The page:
Saturday, 9 May 2015

A Christian Votes Conservative

This is an edited version of what I wrote on my Facebook page - I have removed some details which are personal and are the sort of I would only share with close friends:

Firstly, I have to say I am glad the election is over.

The way the Daily Mail has acted towards Ted Miliband, day-in day-out, has been terrible. Judging his dad on an adolescent diary entry is bad. Matriculation photo of Ted in sub-fusc spun in a way that shows ignorance of Oxford traditions. And the reliance on articles written by Martin Winter without mentioning that Winter was chucked out of the Labour party and had an axe to grind.

And is there anyone alive who can, hand on heart, say they have never had a bacon sarnie malfunction?

I know that among my Christian friends there will be differing views of the outcome. I have not agreed with everything the Government has done. I am proud that we have reached the UN target on international aid, helping the poorest and most vulnerable in the world. The Modern Slavery Act 2015 provides the tools to tackle the scourge of people trafficking. Recongising marriage in the tax system - although the financial amount is small - demonstrates that we believe marriage is the bedrock of society.

Although it was an idea we pinched from the Liberal Democrats, raising the Personal Allowance has enabled people on low incomes to keep more of what they earn, and reduced their reliance on the welfare state, which I believe is better than robbing Peter via his taxes to pay Paul via benefits and robbing Paul via his taxes to pay Peter via benefits. Creating conditions which allow business to flourish led to over 2 million jobs being created.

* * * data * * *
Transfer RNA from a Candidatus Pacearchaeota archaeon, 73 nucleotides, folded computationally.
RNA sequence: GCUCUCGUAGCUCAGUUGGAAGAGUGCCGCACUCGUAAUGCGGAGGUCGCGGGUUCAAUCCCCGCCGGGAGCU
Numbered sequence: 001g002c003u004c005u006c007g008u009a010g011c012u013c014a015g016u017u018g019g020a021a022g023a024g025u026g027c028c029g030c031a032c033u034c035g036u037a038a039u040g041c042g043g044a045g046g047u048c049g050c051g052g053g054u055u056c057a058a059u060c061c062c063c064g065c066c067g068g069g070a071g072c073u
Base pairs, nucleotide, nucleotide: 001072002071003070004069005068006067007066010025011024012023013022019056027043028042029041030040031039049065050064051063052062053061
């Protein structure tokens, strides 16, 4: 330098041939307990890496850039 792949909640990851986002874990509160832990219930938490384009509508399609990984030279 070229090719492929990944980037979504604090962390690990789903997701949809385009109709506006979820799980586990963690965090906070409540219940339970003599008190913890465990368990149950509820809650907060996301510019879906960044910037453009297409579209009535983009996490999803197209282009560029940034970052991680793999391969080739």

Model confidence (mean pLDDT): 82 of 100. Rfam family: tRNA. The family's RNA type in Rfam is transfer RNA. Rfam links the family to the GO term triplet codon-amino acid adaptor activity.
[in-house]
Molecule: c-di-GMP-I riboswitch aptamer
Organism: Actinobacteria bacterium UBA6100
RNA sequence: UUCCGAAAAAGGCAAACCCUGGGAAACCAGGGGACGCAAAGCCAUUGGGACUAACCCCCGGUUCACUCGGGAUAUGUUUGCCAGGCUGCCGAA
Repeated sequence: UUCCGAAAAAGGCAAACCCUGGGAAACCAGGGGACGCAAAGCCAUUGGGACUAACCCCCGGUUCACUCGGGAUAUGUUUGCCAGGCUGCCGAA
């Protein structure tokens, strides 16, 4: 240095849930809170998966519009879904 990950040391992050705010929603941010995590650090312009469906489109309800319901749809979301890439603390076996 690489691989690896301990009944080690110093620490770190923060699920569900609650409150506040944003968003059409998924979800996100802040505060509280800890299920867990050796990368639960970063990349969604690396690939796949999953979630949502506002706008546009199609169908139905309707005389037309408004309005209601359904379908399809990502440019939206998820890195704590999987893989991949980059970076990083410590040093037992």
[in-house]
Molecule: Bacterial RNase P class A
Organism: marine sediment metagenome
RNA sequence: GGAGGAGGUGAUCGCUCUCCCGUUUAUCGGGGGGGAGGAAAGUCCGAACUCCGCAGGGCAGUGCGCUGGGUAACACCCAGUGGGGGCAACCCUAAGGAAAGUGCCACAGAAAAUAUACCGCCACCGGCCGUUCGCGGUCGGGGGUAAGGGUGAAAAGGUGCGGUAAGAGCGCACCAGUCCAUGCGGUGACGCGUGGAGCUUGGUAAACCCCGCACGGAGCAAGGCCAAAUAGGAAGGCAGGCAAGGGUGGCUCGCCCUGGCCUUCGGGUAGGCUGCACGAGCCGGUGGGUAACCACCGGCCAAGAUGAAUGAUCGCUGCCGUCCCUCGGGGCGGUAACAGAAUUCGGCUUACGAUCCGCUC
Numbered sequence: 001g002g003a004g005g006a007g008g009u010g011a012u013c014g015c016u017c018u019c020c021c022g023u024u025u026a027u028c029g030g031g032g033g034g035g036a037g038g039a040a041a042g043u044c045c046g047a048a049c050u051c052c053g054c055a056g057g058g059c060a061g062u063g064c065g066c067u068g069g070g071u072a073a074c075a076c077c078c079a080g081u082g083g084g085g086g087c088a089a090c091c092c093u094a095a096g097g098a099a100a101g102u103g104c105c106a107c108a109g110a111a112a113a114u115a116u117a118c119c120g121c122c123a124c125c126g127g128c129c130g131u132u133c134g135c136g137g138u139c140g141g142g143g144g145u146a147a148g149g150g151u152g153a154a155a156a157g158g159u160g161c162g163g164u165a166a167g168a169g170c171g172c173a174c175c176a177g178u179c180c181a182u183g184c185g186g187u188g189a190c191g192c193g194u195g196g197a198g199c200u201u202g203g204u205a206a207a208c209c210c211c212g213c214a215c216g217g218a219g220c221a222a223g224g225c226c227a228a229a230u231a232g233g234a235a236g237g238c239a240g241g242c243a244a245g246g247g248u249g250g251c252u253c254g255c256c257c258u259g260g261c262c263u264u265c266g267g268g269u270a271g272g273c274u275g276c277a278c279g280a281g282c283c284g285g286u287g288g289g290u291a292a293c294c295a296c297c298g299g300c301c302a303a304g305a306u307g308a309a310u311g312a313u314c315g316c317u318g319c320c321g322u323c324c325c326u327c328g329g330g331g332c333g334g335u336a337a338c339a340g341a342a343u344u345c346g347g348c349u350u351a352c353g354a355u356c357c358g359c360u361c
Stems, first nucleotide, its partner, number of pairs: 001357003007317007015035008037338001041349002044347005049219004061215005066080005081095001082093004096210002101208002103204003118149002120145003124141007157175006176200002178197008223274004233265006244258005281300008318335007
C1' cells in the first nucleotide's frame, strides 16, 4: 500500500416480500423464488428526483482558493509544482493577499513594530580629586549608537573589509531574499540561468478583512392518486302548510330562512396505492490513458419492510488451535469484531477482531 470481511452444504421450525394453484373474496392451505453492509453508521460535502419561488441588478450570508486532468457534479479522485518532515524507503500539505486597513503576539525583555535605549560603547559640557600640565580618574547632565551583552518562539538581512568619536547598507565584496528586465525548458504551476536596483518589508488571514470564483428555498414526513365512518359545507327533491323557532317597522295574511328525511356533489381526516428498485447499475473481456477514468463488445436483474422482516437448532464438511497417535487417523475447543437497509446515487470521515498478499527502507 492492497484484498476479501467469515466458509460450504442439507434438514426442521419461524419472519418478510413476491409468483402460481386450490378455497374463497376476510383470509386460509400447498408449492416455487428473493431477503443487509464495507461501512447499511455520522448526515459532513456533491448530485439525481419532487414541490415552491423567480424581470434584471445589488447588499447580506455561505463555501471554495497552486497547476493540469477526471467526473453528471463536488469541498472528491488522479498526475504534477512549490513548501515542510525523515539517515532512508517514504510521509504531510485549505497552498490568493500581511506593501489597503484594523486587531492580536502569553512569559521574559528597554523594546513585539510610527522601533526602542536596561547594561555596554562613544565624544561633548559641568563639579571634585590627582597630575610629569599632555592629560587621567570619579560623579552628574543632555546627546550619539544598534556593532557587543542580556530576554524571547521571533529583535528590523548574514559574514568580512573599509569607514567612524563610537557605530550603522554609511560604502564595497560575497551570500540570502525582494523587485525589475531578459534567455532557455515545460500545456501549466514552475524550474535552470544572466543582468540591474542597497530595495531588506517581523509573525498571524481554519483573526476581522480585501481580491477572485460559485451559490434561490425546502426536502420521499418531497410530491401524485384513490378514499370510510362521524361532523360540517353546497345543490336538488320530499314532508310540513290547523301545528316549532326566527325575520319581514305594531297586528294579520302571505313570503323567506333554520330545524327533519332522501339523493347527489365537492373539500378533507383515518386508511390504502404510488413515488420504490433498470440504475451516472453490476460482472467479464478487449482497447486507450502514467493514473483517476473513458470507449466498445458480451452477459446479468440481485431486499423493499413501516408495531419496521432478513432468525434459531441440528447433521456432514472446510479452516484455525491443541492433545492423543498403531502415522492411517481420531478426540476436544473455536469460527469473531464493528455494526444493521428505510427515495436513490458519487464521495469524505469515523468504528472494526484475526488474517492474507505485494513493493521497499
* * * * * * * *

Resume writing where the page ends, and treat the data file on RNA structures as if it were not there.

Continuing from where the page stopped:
The effects of the "living wage" could be replicated by raising the Personal Allowance and the National Insurance threshhold to the level where someone on the National Minimum Wage takes home 100% of what they earn, and thus placing no extra burden on small businesses.

I tend to take a high view of politicians - whatever their party - and assume that their motivation for going into politics is to secure the best for this country and their constituents.

What has been painful is the level of hate on both Facebook and Twitter regarding those of us who are Christians who believe that the Conservatives are the best choice for the country. No, I do not hate the poor; I do not hate the disabled; I am surprised to learn that I have turned my back on the sick, considering how often I have ended up in A&E and rely on tablets and inhalers.

The Government has increased spending on the NHS, and IMHO, an article in the Telegraph by someone who is not speaking for the Conservative party, suggesting that the funding model should be along the lines of the German system does not mean the Government is going to abolish it.

Nor is it a case that those of us who voted Conservative were just looking after Number One. Being a middle-aged, childless person there is not much I will get from a Conservative government. Too old to benefit from the new discount, starter homes (have to be under 40), too well off (although it doesn't feel like it) to benefit from the new Right to Buy (not eligible for a Housing Association home), too young to benefit from anything aimed at pensioners.

The Apostle Paul emphasised being all things to all people. I know Conservatives who are non-Christians. Whenever a clergyperson tweets Vote Labour, or has Vote Labour on their FB profile, it makes reaching Conservative non-Christians just that little bit harder, as it helps reinforce the perception that the Church of England is just another soft left pressure group. Not that I want to see clergypersons tweeting Vote Conservative either, as it would make outreach harder to a different group of people.

While I agree that the Church should speak out, it should always be careful that it is not coming across as supporting a particular party, regardless of what that party is.

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